Am I Playing?
What makes a game a game? It’s usually pretty clear, if you’re playing it, it’s a game, right? But there is a grey area between toys and games, and sometimes even the distinction between movies and games can be unclear. For those of us that make games, this border is an important one, especially because exploring this grey area can bear interesting fruit.
As players and developers, we probably worked out our own definition of a game, most likely subconsciously. When we interact with something, we just know if it’s a game or not. But a more formal definition can shed some light. Jesse Schell explores this in The Art of Game Design (a popular game design book for good reason). One possible definition of a game from Greg Costikyan, “an interactive structure of endogenous meaning that requires players to struggle towards a goal”. In terms we already know, games are interactive, they have endogenous meaning (things only have value within the game) and players must overcome challenge to proceed. All well and good, although rather sterile. By no small stretch this definition can cover pretty much any activity within a structure, slavery for example. And I don’t really agree that games can only have endogenous meaning, gambling with real money is still a game, albeit a different game. I prefer Schell’s own definition, “A game is a problem solving activity, approached with a playful attitude”, simple and easy to grasp. But ‘problem solving activity’ is a pretty open requirement. How minimal is too minimal when it comes to problem solving?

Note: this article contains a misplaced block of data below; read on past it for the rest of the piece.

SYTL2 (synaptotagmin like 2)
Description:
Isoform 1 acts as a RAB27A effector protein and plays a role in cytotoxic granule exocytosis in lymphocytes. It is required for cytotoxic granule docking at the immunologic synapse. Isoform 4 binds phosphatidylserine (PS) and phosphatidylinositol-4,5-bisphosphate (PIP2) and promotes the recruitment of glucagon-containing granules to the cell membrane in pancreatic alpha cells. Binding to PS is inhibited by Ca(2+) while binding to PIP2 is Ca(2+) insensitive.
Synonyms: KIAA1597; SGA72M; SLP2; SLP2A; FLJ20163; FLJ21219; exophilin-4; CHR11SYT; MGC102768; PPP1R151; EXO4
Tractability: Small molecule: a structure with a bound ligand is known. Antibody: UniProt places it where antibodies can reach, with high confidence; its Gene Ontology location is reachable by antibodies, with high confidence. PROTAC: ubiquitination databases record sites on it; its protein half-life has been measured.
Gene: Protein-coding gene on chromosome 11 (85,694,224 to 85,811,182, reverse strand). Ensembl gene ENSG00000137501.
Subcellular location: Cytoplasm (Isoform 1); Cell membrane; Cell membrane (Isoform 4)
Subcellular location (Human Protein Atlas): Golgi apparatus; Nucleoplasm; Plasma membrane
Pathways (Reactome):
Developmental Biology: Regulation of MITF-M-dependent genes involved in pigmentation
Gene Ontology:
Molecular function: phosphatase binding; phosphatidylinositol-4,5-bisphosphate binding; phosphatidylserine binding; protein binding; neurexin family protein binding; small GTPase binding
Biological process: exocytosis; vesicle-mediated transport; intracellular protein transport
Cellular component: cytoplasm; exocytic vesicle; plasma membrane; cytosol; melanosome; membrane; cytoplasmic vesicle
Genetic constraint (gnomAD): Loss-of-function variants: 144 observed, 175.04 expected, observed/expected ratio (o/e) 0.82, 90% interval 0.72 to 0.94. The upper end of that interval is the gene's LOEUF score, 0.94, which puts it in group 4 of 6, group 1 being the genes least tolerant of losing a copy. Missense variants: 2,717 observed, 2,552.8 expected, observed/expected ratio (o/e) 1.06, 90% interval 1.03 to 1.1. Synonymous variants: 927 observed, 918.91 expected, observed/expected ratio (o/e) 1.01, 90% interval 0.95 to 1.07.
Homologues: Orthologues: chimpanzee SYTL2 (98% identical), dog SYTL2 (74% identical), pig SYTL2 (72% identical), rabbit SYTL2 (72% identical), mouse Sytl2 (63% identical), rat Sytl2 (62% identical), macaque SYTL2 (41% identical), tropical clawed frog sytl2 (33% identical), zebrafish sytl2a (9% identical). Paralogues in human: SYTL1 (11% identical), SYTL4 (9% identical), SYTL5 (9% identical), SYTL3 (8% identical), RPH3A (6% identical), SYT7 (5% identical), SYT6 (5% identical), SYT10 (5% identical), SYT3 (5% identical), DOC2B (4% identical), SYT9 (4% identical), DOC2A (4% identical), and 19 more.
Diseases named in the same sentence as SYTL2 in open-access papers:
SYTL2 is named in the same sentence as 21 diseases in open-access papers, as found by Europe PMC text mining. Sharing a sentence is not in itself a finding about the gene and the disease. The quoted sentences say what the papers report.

And that’s where agency becomes so important. Agency, you could say, is how much your interactions in a game matter. The ability for a player to take ‘meaningful actions’ and see the effect of them, be that in story, gameplay verbs, difficulty, or even social interactions. Clint Hocking, who has been shouting about agency for grapefruitgames.com